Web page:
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Racine County Eye readers – not surprisingly – are split over whether or not they agree with the recent decision by the Supreme Court of the United States that privately held companies cannot be forced to cover forms of birth control that might violate leaders’ religious beliefs.
We asked readers for their opinion on the RCE Facebook page, and you didn’t disappoint.
Those who agree with the decision seemed to feel some vindication for their belief that the Affordable Care Act – otherwise known as Obamacare – was too much government overreach.
Brad Bliss said, “The supreme court got it right. People who have religious convictions against abortion should not be forced by the government to pay for something they think is wrong.”
Sheila Justvig Simonsen agreed.
“They have a right to their beliefs and shouldn’t be made to do something they don’t believe in just like you have the choice to apply for a job there or not,” she wrote. “I’m pretty sure my insurance wont pay for an abortion, so why are we mad at Hobby Lobby for not paying for birth control.”
Others see the SCOTUS ruling as the first step down a slippery slope.
“This decision is the proverbial slippery slope, now allowing corporations (are people, my friends) to make decisions based on “sincerely held” religious beliefs,” wrote Kim Emmrich. “So, what’s next? Hmmm? We shall see. Evidently, the rights of corporations (people) now trump the rights of women (people?).”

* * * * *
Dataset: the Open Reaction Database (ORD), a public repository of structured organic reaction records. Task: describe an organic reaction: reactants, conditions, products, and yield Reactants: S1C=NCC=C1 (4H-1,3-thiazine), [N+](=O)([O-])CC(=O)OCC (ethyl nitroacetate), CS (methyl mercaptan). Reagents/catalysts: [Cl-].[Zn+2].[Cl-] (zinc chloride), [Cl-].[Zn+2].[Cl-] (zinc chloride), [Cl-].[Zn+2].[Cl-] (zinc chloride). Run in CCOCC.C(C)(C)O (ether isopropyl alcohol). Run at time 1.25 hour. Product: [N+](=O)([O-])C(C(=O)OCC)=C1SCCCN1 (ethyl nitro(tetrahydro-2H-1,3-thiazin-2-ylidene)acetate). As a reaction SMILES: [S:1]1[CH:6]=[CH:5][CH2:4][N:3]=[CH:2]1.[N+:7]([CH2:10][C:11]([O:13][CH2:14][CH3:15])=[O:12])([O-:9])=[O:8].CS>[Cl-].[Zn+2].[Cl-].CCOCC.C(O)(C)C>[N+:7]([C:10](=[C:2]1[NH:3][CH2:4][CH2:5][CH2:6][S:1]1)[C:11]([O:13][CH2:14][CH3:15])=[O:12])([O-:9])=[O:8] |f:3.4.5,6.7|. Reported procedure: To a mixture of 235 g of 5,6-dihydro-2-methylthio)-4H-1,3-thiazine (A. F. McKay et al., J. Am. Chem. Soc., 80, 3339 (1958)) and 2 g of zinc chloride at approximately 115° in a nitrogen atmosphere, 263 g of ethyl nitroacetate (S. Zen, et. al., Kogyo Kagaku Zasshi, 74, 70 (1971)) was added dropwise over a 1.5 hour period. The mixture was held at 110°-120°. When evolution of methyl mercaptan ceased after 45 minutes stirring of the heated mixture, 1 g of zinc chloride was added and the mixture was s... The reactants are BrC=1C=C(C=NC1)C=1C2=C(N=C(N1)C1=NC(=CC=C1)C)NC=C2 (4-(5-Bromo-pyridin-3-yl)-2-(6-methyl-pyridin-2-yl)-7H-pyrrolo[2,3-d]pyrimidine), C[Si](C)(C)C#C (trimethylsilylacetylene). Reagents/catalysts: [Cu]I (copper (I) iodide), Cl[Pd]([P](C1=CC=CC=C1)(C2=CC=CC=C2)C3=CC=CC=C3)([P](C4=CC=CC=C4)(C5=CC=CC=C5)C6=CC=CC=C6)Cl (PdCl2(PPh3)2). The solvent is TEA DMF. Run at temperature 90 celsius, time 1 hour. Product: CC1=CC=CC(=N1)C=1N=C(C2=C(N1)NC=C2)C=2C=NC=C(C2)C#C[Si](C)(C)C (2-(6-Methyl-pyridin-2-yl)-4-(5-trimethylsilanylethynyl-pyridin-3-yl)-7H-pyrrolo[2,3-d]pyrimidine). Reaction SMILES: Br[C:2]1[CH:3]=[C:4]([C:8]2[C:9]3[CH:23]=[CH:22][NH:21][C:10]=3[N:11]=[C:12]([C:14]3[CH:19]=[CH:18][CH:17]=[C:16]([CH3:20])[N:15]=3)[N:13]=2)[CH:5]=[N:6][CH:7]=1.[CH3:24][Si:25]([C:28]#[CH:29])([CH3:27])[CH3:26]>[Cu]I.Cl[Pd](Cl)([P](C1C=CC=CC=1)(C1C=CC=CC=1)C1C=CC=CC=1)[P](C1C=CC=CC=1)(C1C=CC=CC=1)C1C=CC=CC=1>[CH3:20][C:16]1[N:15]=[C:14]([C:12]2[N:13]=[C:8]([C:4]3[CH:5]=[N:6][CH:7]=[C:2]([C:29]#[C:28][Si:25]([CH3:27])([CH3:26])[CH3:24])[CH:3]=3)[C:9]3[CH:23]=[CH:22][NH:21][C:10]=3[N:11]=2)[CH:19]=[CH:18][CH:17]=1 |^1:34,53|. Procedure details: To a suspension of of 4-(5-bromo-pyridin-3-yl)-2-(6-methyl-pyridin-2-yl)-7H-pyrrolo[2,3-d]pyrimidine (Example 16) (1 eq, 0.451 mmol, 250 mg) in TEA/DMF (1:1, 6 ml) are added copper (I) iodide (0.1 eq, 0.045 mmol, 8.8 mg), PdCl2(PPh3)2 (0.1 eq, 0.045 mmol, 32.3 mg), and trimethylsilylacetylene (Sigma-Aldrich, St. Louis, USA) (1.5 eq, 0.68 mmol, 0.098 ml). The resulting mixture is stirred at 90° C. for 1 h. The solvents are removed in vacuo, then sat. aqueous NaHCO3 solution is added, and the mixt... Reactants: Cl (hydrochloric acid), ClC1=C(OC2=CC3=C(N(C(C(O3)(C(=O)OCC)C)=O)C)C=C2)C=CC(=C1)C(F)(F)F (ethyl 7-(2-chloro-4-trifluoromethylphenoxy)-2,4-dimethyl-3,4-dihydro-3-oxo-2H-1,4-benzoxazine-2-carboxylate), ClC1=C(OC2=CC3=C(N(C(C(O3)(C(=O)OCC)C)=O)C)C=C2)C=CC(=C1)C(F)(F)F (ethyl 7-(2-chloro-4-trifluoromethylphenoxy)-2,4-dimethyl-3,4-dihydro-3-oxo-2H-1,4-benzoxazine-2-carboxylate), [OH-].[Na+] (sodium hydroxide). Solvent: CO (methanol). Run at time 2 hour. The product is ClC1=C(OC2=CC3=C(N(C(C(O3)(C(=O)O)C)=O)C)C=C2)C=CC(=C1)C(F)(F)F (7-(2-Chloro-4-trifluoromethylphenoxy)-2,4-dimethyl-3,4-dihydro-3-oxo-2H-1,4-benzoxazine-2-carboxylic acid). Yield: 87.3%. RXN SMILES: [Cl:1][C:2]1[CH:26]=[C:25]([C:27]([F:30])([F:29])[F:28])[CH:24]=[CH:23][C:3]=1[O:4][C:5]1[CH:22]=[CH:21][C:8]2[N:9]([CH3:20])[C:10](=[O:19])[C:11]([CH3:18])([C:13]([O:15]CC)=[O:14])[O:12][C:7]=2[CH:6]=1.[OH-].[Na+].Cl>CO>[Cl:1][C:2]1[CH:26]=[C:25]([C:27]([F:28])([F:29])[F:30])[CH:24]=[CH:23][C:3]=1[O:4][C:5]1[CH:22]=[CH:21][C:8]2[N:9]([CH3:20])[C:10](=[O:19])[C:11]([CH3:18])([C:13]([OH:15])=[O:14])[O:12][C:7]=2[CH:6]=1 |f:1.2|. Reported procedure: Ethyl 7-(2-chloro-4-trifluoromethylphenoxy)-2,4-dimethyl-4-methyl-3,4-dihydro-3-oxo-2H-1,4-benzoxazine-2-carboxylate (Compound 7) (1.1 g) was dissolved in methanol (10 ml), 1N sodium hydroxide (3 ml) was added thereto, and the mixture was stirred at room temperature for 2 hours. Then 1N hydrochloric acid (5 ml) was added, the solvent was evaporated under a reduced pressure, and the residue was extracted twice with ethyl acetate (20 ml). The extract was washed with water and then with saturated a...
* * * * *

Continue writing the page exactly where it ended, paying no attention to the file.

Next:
Valerie Morey took the point a step further.
“For everyone that thinks this was a win: What is your employer doesn’t believe in cancer treatments, diabetes medication, er visits, antibiotics? Will you continue to stand by your stance that companies have a right to choose what treatments their employees get with their insurance?” she posted.
Other readers pointed out what they see as hypocrisy by Hobby Lobby owners for investing in companies that manufacture the contraceptives at the center of their court case.
“I think it’s interesting that supporters of Hobby Lobby keep referring to them as having high morals, in spite of the fact that they invest in the very things they’re denying their own employees,” Dave Pavelich wrote.
Pam Burch Simpson posted a link to a recent Forbes.com article outlining those investments.
“If this were really about their beliefs, why do they have in their 401K investments, holdings like this?” she asked.
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